General Question

Observing members: 0 Composing members: 0

19 Answers

JohnRobert's avatar

That’s quite a diverse mix of topics you have there. I’m not sure where to start.

daisy's avatar

Wow, I’m speechless as well, not sure how economics relates to your topics.

SquirrelEStuff's avatar

I guess the question was sent to you 2 based on the topics. Sorry to misdirect you.

I just can’t help but feel like we are being “butt raped”, so to speak, by our government, bankers, and corporations. That’s why i put that as the topic.

JohnRobert's avatar

My wife was just saying that exact thing. She said the government (1st item) is doing the last 2 items to us, resulting in the other items.

daisy's avatar

Ok, that makes more sense.

wundayatta's avatar

It seems clear to me that we’re at step 12. “Meltdown” has been achieved. Whatever that means.

[this is based on following the link in the question and reading the article referenced there]

lefteh's avatar

What is your question?

arnbev959's avatar

His question is:
Based on the premise that the article mentioned in this question is correct in that the economy has been following Nouriel Roubini’s predictions dealing with the current financial crisis, which of Professor Roubini’s stages is the economy currently in?

steve6's avatar

It’s ironic that all think the economy is bad when interest rates are very low and gasoline is as cheap as it has ever been.

galileogirl's avatar

It’s interesting that the scenario was thought of as overly pessimistic and alarmist a year ago. It was pretty much what I was telling my students in 2006 too. It is also a testament to how much intelligent people can be in denial. It has been obvious since 2003 thatwe were going to ignore the warnings of the 90’s that we were played out from deficit spending and we were going to follow the Russians into economic chaos if we didn’t take control of our spending.

Well we are officially in a recession and before things even approach normalcy we will experience a defined depression. There will be no magic bullet to save us. It will be a long and painful route before we turn things around. This will include increased taxes on those of us who have jobs and hopefully a strong progressive income tax that rises to 75%+ on 7 figure incomes including capital gains. There should also be legal limitations on credit extended based on income. The bankruptcy laws should be amended to prevent people who just recklessly consume themselves into oblivion from getting a “clean” start every 7 years. Medical situations or other acts of God would be the exception.

What the govt does spend should primarily to improve the United States. We should maintain our infrastructure, spend money to maintain a healthy, educated population and do away with tax loopholes that encourage the corps to suck the lifeblood from our counry’s economy.

Any money that goes to bailout said corps should come along with a lot of strings, including but not limited to product-related decisions and compensation issues.

The shortsightedness of both business and govt has got to stop. We have to develop 5 yeay, 10 year and longer plans and stop the bread and circus attitude that buys Americans off with cheap unnessary crap and diverting us with phony crises.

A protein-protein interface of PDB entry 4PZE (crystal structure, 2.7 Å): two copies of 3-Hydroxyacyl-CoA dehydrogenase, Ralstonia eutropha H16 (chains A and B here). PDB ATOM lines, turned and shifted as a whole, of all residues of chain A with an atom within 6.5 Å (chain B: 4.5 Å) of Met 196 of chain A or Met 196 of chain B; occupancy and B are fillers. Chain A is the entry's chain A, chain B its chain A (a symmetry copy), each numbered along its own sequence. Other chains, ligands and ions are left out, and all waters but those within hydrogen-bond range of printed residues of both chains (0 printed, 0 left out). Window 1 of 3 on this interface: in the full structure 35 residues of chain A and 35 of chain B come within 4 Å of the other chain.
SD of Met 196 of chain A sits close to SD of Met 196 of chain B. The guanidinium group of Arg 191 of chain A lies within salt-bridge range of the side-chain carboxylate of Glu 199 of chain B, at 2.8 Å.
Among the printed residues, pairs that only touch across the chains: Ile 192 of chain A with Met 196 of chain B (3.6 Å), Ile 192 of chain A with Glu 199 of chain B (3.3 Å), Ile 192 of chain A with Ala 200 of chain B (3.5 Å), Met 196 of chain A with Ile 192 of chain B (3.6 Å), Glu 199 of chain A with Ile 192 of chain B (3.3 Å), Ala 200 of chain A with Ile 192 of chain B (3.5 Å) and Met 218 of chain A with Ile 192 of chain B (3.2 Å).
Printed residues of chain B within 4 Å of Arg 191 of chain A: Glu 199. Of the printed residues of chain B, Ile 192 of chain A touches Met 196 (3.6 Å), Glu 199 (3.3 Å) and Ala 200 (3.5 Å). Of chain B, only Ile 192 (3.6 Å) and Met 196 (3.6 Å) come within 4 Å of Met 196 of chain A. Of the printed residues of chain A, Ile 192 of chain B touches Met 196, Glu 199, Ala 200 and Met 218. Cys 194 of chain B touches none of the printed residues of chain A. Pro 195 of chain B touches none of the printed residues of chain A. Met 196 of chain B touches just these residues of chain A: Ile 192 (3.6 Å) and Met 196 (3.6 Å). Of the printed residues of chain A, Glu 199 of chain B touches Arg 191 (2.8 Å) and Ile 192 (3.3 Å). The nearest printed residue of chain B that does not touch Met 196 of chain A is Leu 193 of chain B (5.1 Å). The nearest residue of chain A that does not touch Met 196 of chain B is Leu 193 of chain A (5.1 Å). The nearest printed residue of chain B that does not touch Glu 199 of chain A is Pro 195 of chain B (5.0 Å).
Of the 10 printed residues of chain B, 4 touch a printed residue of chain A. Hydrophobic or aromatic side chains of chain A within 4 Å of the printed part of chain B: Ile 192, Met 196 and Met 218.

We should spend a reasonable amount beyond our borders but only to build up countries that will become trading partners but definitely NOT to force them to accept our values at the point of a gun.

lefteh's avatar

@steve6: Wait…

Are you arguing that the economy isn’t bad?
Not even Bush thinks that anymore.

JohnRobert's avatar

@lefteh: Many people who are independently wealthy and are not burdened by debt do actually see this as a buying opportunity. They can buy houses and stocks for pennies on the dollar and wait it out long term. Most of us can’t see that because we are not in the position to take advantage of the current market. For instance, I could go out and buy some cheap houses, but I don’t have the cash to ride out all of the vacancies that I would surely have for a while. I couldn’t re-sell them for a profit for a very long time either.

steve6's avatar

Right on!

lefteh's avatar

Absolutely. I don’t dispute that.

However, the fact that the rich have the opportunity to buy cheap houses doesn’t change the fact that the economy is in a recessed state. When the Dow can drop over 700 points in a day, when 1 in 10 Americans are either getting foreclosed upon or are dramatically behind in their mortgage payments, when banks and entire industries are begging for bailouts, and when plants are closing left and right with thousands of jobs disappearing every day…that’s a bad economy.

steve6's avatar

The disappearance of jobs is most troubling. Outsourcing, especially since NAFTA, has reached epidemic proportions. The middle class is not only bearing an unfair share of the problems but is shrinking as more people become poorer. Maybe those who can afford it should donate more time, food, shelter, etc. before the situation becomes unsalvageable.

Mizuki's avatar

Welcome to America—A Third World Adventure.

galileogirl's avatar

You can’t blame NAFTA for outsourcing, unless you think India, China, Japan, Eastern Europe and Korea are signatories to NAFTA. When I call customer service, I’m not connected to Canada or Mexico. And the auto plants went east in the 1970’s, decades before NAFTA.

Mizuki's avatar

I thing that the term NAFTA gets tossed around when the speaker/writer means—“Free Trade”

galileogirl's avatar

What scares a lot of people is that Free Trade will work and a superpower won’t be able to run the world.

Answer this question




to answer.

This question is in the General Section. Responses must be helpful and on-topic.

Your answer will be saved while you login or join.

Have a question? Ask Fluther!

What do you know more about?
Knowledge Networking @ Fluther